But, “We found that with about 5,000 accounts there were incorrect balances, incorrect addresses…even cases where a consumer had won a judgment against Chase, but it was still part of the package being sold,” she told The Times.

She flagged the defects, which were shrugged off by her manager, contacted senior counsel at the company, and within days found herself out on the street.

When I published my blog, “Follow Directions or be Fired!” last week, I got considerable – and actually quite supportive – response from the readership. Tellingly, most preferred “anonymous” to the use of their actual names.

People within the family, the ones not defending business-as-usual approaches or blaming the consumer for being deadbeats, can be seen wanting change – real change, and they expressed that desire in comments on the blog. To wit:

It might be best for a few to show the courage of Ms. Almonte.” – An observation.

Hip Hip Hooray for Linda. She did the right thing, but unfortunately is out of work. However, I suspect not for long when others hear this story.” – Anonymous.

The Company (and company) only wants to seem compliant when an audit rolls around. Props to Linda for standing up for what is right and doing her job with integrity.” – Anonymous.

“I spent many years in the forward flow arena and the integrity of the portfolio was first. We made money later.” – JB

One attorney responded strongly:

The connection between Ms. Almonte’s situation and the current market crisis is right on the mark. After Enron collapsed, GE Capital’s then in-house counsel, Nancy Barton, asked “Where were the lawyers?” Answer: the lawyers were there, aware and some pointed out the red flags consistent with their ethical and corporate responsibilities but were quickly shot down (if not fired) by those in power…

Smart employees know that speaking out will likely lead to termination and subsequent litigation frequently leads to lengthy unemployment. Silencing through severance payments, which are virtually always accompanied by employer-required releases, only perpetuates the problem. So, under the circumstances, what can be done to encourage more ‘whistle blowing?‘” – NB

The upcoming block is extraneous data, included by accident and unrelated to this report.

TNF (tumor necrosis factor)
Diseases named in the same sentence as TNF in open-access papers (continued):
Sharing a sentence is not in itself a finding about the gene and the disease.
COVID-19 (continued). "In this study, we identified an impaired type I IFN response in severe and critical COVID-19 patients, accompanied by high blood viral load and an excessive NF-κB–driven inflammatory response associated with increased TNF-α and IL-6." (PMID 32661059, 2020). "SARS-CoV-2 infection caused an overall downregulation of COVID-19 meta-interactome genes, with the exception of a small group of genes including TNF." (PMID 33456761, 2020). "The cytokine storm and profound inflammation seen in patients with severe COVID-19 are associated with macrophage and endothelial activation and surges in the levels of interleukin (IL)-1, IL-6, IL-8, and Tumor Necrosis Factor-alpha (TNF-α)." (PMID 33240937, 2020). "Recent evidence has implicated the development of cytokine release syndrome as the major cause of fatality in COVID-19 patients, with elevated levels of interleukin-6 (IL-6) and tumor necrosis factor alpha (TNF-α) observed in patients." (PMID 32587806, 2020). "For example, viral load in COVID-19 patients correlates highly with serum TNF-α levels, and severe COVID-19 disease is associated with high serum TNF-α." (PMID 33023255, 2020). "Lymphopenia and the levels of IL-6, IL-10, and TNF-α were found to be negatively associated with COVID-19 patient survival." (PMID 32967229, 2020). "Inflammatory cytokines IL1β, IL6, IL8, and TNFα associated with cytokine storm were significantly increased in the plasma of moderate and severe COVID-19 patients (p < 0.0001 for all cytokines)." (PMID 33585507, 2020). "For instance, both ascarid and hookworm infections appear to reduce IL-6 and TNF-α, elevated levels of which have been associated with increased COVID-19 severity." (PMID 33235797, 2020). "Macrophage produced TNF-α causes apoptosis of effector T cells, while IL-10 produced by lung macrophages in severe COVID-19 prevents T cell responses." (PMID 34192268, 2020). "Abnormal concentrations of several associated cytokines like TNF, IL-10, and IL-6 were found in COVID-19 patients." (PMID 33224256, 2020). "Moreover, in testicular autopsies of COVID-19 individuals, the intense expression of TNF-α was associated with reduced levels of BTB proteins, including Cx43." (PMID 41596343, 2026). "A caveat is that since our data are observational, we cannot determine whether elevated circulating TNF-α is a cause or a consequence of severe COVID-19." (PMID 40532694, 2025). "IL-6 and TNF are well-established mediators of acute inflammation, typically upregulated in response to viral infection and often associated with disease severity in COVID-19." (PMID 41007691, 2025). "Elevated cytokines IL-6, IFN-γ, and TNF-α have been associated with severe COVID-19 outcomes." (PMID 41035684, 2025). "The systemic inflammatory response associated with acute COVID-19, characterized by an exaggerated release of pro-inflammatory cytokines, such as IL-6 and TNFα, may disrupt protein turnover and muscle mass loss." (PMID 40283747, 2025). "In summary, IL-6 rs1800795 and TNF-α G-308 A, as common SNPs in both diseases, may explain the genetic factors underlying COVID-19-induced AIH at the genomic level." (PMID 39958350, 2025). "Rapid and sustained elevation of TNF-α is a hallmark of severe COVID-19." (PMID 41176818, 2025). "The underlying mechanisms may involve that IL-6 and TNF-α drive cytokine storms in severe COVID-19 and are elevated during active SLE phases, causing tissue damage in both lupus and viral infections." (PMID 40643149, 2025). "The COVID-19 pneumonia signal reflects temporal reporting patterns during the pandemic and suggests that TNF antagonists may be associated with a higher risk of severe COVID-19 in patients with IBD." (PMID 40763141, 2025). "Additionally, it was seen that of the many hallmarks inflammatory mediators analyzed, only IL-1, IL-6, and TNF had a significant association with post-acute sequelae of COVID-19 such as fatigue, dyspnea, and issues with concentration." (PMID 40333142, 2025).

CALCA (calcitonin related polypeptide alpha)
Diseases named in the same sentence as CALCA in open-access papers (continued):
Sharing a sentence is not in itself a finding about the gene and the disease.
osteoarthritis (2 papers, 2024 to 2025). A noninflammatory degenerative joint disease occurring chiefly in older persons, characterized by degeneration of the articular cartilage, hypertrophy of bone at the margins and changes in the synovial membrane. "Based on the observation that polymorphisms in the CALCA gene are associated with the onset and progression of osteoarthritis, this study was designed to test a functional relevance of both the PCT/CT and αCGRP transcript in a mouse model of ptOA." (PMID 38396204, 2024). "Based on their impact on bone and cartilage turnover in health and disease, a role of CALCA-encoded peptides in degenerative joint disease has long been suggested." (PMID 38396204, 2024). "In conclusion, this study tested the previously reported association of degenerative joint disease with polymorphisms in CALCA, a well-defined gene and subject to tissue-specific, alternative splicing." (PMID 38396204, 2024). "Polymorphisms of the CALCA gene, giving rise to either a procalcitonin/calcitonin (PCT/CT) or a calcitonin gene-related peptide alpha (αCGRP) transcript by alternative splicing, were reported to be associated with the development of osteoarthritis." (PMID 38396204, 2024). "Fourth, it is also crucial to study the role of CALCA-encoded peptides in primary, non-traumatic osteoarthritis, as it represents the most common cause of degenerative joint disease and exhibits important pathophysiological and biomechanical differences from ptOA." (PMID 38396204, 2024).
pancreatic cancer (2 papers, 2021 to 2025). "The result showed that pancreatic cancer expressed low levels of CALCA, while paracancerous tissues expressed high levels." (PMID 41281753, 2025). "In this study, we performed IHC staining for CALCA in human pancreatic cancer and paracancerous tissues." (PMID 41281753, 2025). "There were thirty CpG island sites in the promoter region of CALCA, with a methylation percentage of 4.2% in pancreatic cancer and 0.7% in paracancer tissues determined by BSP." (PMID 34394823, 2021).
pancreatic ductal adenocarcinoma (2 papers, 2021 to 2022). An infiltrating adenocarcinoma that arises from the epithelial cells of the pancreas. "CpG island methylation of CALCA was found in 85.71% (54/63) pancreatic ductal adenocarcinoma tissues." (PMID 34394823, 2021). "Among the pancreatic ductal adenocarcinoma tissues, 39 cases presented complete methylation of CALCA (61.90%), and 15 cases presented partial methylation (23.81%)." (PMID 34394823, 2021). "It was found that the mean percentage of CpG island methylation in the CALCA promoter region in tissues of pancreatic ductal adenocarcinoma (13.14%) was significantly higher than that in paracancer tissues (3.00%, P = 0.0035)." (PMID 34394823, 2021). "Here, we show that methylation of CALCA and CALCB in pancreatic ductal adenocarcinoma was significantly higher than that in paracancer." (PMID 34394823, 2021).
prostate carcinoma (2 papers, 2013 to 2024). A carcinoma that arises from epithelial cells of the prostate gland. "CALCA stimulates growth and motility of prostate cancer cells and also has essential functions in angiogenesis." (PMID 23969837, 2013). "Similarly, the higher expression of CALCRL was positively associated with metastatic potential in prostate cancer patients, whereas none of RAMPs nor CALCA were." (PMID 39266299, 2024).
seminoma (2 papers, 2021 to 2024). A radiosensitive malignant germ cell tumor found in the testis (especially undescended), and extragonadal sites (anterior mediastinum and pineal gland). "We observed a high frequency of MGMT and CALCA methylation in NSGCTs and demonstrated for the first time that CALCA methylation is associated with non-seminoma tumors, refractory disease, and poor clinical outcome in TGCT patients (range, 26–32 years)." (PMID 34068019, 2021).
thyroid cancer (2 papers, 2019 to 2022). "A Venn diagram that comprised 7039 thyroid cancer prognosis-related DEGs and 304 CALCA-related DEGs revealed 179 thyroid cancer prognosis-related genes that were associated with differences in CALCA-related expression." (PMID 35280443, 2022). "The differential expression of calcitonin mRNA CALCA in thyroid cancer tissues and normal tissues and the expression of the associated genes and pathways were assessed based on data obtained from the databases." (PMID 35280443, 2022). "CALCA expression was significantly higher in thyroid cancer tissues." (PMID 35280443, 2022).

I repeat NB’s last question – what can our own industry do to encourage people to speak out, at minimum, or provide them a whistle blowing avenue, at worst? As another (anonymous) contributor put it:

What we need is more leadership, more courage to stand up for what we believe in, without fear… If more people followed (Linda’s) example, maybe we could change the way things are to the way they should be.

And, others pointed out the obvious downsides of not acting responsibly.

“Another point not mentioned, and equally important, is that by selling bad paper, Chase increases the pressure on our industry from angry consumers and the plaintiff’s bar. Even if Ms. Almonte is successful in the suit, Chase has caused damage to the rest of us in the industry.” – Anonymous.

Listen to what Linda has to say with an open mind. I had the misfortune of questioning why bad debt loans were being sold to a specific company rather than by a bid process. I was told to either go along or leave in so many words. Eventually, the failure of the purchasing company and their affiliated loan commitments to the bank were one of the primary reasons for the sale of this mid-western bank.” – Not alone.

To be continued…

I didn’t stop with the family on the particular story/post. I featured a similar piece at my own website,, as well as trained my sights on the LinkedIn population and its scores of groups dedicated to debt collection.

I will share the remarkable – and sometimes testy – responses I got by way of this effort in my next blog.

Until then, I would appreciate hearing more from my fellow travelers in our field of credit and collections. Is there a change in the air? Are we ready to approach our work differently? If so, in what ways, and what will it take for this industry to remove the tarnish?

See you in the blogosphere…